If we are eating a diet with a variety of high quality animal proteins, we may not need additional supplementation! Chicken, beef, tuna, salmon, tilapia and turkey contain about 6,000mg or more BCAA’s per serving compared to the average BCAA supplement which contains around 5,000mg. Multiply that by the 3 or so meals we consume daily, and we are certainly getting in those essential amino acids! BCAA’s can effectively be used to replenish our bodies in the absence of animal protein, especially right after a hard workout.

When looking for a BCAA supplement, beware of brands containing high amounts of sugars, fillers and dyes. These seem to run rampant in BCAA supplements, making them less effective by exposing our bodies to harmful chemical agents that contradict the powerful benefits of branched-chain amino acids. A good rule of thumb is avoiding products that have ingredients listed that we can’t easily identify. To keep our muscles fueled and recovering efficiently, let’s make sure to get high quality animal sources in most of our meals, and when necessary, utilize a clean BCAA supplement to keep us feeling our best, inside and outside of the gym.

Sources:

Holeček, Milan. “Branched-Chain Amino Acids in Health and Disease: Metabolism, Alterations in Blood Plasma, and as Supplements.” Nutrition & Metabolism, BioMed Central, 3 May 2018, https://www.ncbi.nlm.nih.gov/pmc/articles/PMC5934885/.

Link, Rachael. “The Essential Amino Acids That Enhance Muscles & Athletic Performance.” Dr. Axe, 6 June 2019, https://draxe.com/nutrition/supplements/bcaa/.

Activated Charcoal by Coach Kathleen

Activated Charcoal
by Coach Kathleen

Activated charcoal is another historically used substance that has been making its way back into the spotlight. We may have seen it being used in the form of toothpaste, skin care masks, and of course as an emergency detoxification method for those who have consumed too much alcohol. Activated charcoal is not to be confused with the charcoal we use for grilling! It is formed through controlled decomposition of carbon based compounds like coconut shells and peat that are “activated” through the exposure to high temperature gases. The final product is a porous, negatively charged substance that is able to bind positively charged toxins and gases. Once bound, activated charcoal requires adequate amounts of water to flush through our system and out of our bodies.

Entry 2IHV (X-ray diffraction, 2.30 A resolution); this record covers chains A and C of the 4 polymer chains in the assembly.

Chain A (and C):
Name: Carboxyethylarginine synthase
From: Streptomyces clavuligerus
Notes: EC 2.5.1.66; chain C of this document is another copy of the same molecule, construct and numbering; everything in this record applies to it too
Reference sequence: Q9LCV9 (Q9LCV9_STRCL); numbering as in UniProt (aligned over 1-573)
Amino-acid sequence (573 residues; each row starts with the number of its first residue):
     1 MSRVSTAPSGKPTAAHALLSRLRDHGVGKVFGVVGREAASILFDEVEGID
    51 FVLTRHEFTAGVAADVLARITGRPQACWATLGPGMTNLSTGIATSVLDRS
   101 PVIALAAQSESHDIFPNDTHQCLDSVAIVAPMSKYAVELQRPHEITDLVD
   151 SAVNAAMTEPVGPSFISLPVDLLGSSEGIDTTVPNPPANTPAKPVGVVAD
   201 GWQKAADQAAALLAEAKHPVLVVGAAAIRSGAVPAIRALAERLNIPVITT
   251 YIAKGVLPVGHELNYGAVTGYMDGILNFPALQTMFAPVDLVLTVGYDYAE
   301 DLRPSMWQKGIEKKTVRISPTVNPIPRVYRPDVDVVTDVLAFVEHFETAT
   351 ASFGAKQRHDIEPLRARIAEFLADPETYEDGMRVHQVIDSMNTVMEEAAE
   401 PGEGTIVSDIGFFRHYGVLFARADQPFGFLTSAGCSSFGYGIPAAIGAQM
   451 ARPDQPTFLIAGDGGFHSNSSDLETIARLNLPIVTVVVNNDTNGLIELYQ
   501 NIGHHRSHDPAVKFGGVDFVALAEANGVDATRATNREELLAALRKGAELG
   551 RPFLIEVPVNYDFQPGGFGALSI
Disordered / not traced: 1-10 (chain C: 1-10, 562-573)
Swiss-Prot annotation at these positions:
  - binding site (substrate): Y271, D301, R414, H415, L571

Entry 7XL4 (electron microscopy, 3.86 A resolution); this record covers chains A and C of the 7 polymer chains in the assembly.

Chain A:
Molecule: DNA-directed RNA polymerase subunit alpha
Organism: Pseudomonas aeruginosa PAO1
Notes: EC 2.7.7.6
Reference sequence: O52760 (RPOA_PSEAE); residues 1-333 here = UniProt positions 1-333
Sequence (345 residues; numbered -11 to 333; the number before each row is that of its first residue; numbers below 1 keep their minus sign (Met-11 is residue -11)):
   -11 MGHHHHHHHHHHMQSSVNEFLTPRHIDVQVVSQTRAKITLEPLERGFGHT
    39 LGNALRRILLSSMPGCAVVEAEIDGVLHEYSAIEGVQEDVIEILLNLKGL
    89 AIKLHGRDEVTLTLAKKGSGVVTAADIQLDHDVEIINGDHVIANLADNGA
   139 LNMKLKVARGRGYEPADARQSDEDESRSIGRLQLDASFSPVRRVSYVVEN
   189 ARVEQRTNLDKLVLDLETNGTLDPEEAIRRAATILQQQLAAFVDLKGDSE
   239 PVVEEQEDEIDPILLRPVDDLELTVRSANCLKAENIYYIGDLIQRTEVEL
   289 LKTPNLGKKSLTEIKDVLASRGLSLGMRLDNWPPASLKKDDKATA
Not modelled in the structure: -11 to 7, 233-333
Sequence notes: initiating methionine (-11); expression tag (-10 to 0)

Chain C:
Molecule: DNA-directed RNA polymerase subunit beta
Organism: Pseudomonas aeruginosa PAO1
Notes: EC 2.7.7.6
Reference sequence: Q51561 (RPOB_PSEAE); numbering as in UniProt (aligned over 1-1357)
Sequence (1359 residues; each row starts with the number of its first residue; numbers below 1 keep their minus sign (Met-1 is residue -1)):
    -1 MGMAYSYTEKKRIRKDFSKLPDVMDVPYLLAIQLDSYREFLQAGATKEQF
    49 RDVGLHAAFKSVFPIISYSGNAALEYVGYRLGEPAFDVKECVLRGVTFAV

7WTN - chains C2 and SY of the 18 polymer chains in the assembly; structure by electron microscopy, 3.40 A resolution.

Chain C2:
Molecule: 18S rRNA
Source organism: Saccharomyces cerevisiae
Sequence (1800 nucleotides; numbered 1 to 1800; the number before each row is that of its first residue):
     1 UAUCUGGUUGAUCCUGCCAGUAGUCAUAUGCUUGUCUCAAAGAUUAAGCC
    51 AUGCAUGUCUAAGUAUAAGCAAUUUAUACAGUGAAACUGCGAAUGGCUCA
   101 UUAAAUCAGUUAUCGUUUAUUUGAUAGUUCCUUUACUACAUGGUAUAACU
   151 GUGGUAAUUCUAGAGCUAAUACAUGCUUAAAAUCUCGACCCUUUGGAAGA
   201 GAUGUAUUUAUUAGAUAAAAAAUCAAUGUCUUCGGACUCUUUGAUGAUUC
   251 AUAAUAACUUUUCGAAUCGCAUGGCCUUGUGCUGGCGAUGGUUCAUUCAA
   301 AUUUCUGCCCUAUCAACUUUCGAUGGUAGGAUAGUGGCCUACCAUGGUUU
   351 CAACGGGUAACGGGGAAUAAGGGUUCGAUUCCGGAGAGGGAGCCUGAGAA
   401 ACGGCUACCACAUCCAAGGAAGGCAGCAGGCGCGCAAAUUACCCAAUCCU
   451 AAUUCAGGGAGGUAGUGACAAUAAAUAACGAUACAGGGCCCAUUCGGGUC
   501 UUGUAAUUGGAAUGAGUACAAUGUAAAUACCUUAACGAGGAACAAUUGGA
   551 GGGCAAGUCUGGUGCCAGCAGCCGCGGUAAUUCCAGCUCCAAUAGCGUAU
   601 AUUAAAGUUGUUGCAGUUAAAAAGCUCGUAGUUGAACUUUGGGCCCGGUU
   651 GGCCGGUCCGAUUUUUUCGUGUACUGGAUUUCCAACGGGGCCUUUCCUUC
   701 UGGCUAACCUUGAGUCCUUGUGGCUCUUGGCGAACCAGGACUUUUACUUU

Ingesting activated charcoal isn’t only for cases of alcohol poisoning, it can greatly benefit our bodies in other ways as well. It can be used to soothe an upset stomach, binding the gases produced by negative food reactions. It can help lessen our “toxin load” when it comes to environmental toxins like pesticides, chemicals, metals and molds. By removing toxins, activated charcoal use can improve the function of major organs like our liver, kidneys and adrenal glands. As our overall health is a reflection of the internal function of our body systems, it would seem that using activated charcoal is a no-brainer!

While there are plenty of benefits of using activated charcoal, there are also some potential side effects we should also consider. As charcoal is a porous substance, it can bind to substances like vitamins, minerals and medications, therefore interfering with their absorption. If we are going to try out this substance, it’s best to take 90-120 minutes before consuming a meal, supplement or medication. Activated charcoal may also cause constipation if too much is consumed, and should be avoided by people with chronic dehydration or severe intestinal damage. In cases of alcohol poisoning or drug overdose, activated charcoal has been effective in doses of 50-100 grams. For reducing and preventing digestive symptoms like gas and bloating, charcoal may be used in doses of 500-1,000 milligrams per day. Finally, 4-32 grams daily has been used to lower cholesterol levels.